Romeo and Juliet is a tragedy written towards the beginning of the career of playwright William Shakespeare about two teenage "star-cross'd lovers" whose untimely deaths ultimately unite their feuding families. It was among Shakespeare's most popular plays during his lifetime and, along with Hamlet, is one of his most frequently performed plays. Its plot is based on an Italian tale, translated into verse as The Tragical History of Romeus and Juliet by Arthur Brooke in 1562, and retold in prose in Palace of Pleasure by William Painter in 1582. Shakespeare borrowed heavily from both, but developed supporting characters, particularly Mercutio and Paris, in order to expand the plot. Believed to be written between 1591 and 1595, the play was first published in a quarto version in 1597. The play ascribes different poetic forms to different characters, sometimes changing the form as the character develops. John Gielgud's 1935 version kept very close to Shakespeare's text, and used Elizabethan costumes and staging to enhance the drama. In the 20th century the play has been adapted in versions as diverse as MGM's comparatively faithful 1936 film, the 1950s stage musical West Side Story, and 1996's MTV-inspired Romeo + Juliet.

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Today's selected anniversaries:


English explorer James Cook was killed in a fight by Native Hawaiians near Kealakekua on the Island of Hawaii.


Inventor Alexander Graham Bell and electrical engineer Elisha Gray each filed a patent for the telephone, starting a controversy on who invented the telecommunications device first.


Asbestos miners began a labour strike around Asbestos, Quebec, Canada, considered one of the causes of the Quiet Revolution.


A fatwa was issued for the execution of Salman Rushdie for authoring The Satanic Verses, a novel Islamic fundamentalists considered blasphemous.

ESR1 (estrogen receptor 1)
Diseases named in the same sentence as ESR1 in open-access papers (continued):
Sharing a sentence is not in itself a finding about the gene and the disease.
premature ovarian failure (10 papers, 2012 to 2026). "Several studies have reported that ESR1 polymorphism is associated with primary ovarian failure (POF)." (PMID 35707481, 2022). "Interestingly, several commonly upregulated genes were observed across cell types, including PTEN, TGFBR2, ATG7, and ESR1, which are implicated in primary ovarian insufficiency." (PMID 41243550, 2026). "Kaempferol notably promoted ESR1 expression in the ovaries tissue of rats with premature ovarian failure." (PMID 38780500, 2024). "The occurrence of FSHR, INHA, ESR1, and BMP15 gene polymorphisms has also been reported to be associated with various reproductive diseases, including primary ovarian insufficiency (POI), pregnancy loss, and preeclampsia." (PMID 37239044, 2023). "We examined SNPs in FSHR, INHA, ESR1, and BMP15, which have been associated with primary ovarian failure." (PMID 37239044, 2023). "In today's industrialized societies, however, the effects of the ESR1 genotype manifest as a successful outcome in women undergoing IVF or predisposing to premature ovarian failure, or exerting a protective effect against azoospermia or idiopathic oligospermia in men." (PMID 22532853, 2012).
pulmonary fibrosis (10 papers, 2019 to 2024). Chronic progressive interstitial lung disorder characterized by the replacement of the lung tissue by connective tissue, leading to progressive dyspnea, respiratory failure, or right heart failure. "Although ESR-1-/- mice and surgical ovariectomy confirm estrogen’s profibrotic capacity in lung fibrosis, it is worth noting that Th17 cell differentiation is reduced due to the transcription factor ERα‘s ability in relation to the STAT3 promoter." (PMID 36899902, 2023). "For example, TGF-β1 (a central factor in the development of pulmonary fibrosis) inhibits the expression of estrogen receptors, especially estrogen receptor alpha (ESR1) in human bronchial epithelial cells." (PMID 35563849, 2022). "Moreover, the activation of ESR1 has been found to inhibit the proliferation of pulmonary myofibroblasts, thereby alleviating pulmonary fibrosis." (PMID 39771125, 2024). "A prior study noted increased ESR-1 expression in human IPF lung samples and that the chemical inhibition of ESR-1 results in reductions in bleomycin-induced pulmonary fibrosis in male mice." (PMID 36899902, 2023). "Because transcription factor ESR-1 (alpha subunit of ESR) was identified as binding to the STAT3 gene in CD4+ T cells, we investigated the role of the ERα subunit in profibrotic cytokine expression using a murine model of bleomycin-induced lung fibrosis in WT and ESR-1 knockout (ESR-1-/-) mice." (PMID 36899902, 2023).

Former Lebanese Prime Minister Rafik Hariri was assassinated when explosives were detonated as his motorcade drove past the St. George Hotel in Beirut, sparking the Cedar Revolution in Lebanon.

Wiktionary's word of the day:

callipygous (adj):
Having shapely, beautiful buttocks

Wikiquote quote of the day:

Love suffers long and is kind; love does not envy; love does not parade itself, is not puffed up; does not behave rudely, does not seek its own, is not provoked, thinks no evil; does not rejoice in iniquity, but rejoices in the truth; bears all things, believes all things, hopes all things, endures all things.
 Love never fails. But whether there are prophecies, they will fail; whether there are tongues, they will cease; whether there is knowledge, it will vanish away. For we know in part and we prophesy in part. But when that which is perfect has come, then that which is in part will be done away.
 When I was a child, I spoke as a child, I understood as a child, I thought as a child; but when I became a man, I put away childish things. For now we see in a mirror, dimly, but then face to face. Now I know in part, but then I shall know just as I also am known.
 And now abide faith, hope, love, these three; but the greatest of these is love.   --Paul of Tarsus